It’s a room you’ve seen a hundred times before. It’s classic and tasteful, the lighting soft, the couches buttery Italian leather. Precious and beautiful objects are displayed with the revernce of museum pieces. But there’s a hint of something wrong–the orange on the walls is just a bit too strident, the chair and couch seating combination just a bit off-balanced. From the instant you look at the set for God of Carnage, you know that you’ll be dealing with sophisticated, urbane yuppies who love their kids, shop at Whole Foods and always, always recycle. But what you’ll also be dealing with is projectile vomiting, hamster murder and a hilariously foul-mouthed comedy of manners.
From left to right, Tim Grimm, Shannon Holt, Constance Macy and Ryan Artzberger in God of Carnage
Being a native of Zionsville, that posh enclave just to the northwest of Indianapolis that makes Stepford look unkempt, the characters and the setting of this play spoke to me deeply. The plot is simple: Two parents meet to discuss a fight between their 11-year-old sons. There are only four characters, the seemingly-gentile Veronica and Michael Novak (parents of the victim) and uptight, career-driven Annette and Alan Raleigh (parents of the aggressor). As the parents discuss the incident, layers of civility are peeled back, slowly and masterfully. You don’t only hear the devolution of manners and accepted rules of politeness in the dialogue (which was brilliantly written by French playwright Yasmina Reza), but even more impressively, you see it unfold. You see the parents’ choice of beverages change from espresso to coffee to Coca-Cola to rum. You see jackets come off, hair come down, high heels kicked under a table. And you see that for all the fine trappings and beautiful things and protestations of civilization, we’re all just men and women, only a few steps up from our cavemen ancestors.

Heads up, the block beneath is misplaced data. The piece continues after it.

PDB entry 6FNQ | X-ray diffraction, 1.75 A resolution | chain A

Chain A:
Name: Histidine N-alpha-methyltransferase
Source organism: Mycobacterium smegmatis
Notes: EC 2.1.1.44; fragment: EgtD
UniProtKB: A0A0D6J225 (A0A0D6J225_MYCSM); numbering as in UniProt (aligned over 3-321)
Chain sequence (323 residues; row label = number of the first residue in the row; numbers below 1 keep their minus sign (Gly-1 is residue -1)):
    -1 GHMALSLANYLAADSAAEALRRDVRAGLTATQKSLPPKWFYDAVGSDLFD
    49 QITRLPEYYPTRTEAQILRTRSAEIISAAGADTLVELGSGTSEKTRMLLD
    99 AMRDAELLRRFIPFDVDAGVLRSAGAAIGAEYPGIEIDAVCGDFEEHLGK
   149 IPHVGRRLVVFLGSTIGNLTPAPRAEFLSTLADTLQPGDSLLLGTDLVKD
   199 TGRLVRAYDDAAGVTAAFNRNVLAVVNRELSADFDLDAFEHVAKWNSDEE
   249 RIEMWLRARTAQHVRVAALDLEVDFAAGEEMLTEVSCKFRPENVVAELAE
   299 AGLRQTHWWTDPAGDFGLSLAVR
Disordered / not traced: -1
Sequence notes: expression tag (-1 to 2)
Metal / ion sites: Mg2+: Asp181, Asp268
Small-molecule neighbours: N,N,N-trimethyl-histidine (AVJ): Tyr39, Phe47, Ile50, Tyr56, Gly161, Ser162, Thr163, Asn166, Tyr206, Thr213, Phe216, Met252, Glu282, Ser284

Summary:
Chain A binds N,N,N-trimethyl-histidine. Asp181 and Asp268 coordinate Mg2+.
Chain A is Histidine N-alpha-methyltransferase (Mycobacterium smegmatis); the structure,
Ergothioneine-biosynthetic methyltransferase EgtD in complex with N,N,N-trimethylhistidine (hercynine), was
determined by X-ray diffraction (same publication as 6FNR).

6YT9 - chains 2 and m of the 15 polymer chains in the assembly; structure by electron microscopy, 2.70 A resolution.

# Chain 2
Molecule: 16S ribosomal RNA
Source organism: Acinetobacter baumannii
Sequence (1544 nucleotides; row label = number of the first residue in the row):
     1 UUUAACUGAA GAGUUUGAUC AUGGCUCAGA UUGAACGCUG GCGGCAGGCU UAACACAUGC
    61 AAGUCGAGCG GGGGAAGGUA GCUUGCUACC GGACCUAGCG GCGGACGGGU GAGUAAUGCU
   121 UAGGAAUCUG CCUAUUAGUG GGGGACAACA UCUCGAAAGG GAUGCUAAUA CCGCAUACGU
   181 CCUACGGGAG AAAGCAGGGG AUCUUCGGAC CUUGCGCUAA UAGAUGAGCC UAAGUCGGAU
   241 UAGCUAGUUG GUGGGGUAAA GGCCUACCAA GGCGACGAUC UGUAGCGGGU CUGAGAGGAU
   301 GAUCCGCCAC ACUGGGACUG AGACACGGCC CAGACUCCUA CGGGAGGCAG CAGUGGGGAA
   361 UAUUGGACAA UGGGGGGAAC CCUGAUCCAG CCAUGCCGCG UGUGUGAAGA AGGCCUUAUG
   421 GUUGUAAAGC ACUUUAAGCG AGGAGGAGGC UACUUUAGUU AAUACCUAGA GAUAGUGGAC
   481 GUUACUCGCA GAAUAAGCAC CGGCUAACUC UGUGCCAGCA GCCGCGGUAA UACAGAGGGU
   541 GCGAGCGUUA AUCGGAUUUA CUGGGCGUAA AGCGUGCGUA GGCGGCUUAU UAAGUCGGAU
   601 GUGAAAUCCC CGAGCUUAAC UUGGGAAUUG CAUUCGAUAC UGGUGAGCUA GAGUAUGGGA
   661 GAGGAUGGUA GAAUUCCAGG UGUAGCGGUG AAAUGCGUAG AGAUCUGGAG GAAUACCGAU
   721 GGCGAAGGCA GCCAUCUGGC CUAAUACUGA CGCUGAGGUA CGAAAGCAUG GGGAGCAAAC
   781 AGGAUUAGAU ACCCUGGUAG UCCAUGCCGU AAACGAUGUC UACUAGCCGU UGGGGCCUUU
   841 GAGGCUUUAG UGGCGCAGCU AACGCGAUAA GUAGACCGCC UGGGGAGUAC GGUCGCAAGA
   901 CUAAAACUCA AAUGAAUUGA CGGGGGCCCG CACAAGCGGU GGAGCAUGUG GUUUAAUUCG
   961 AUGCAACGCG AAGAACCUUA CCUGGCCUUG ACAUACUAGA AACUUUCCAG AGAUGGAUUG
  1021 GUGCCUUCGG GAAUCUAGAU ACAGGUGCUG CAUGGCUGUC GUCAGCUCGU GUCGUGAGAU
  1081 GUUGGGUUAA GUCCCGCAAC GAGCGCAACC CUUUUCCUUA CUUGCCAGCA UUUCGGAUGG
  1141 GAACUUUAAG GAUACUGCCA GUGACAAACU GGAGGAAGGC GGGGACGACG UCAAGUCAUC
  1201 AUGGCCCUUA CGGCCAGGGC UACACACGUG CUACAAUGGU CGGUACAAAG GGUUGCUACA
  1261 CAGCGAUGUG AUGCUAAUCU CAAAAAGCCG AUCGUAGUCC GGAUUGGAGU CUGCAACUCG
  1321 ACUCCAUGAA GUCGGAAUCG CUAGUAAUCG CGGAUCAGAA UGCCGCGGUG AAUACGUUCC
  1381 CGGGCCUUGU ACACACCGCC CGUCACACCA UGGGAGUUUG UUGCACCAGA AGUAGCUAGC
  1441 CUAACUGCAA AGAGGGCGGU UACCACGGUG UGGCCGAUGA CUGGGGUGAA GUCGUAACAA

Civility quickly gives way to savagery in God of Carnage
Does that all sound a little high faluting for you? Because it’s not. At all. This is a hysterical play, from the earnest discussion of why hamsters are creepy to an ongoing bit involving a bluetooth headset to some impressive physical slapstick, this is the kind of play that makes you squirm uncomfortably even as tears of laughter roll down your face. While the action takes place entirely in one room on one day, the action never drags. The jokes are sharp and the action is thought-provoking.
The cast has a heavy task on their hands. With a few brief exceptions, all four actors are on stage for the entire 90-minute show. No breaks, no pauses, nowhere to hide. And they perform remarkably well. Tim Grimm is both jocular and menacing as Michael the hamster killer; Constance Macy is hilariously unhinged as Annette; and even Ryan Artzberger, who I’ve roundly criticized in the past for playing too much to the cheap seats, finds his rhythm and stride as career-obsessed Alan. But it’s IRT-newcomer Shannon Holt as Veronica who stole the show. She begins as a crunchy-granola type, all full of concern about Darfur and full of righteous indignation over her son’s attack, but by the end, she’s a delightful drunken mess, engaging in some tricky and impressive physical comedy to uproarious laughter.
Shannon Holt as Veronica Novak steals the show
God of Carnageis the best show the IRT has put on all season. In a line-up of pretty great shows, that’s saying something. It’s funny and thought provoking, beautifully staged and well acted. And if you see a hamster wandering the streets, won’t you call the Novaks and let them know?
Reviewer’s tickets were provided courtesy of the IRT. God of Carnage runs through March 24. Tickets are available at irtlive.com..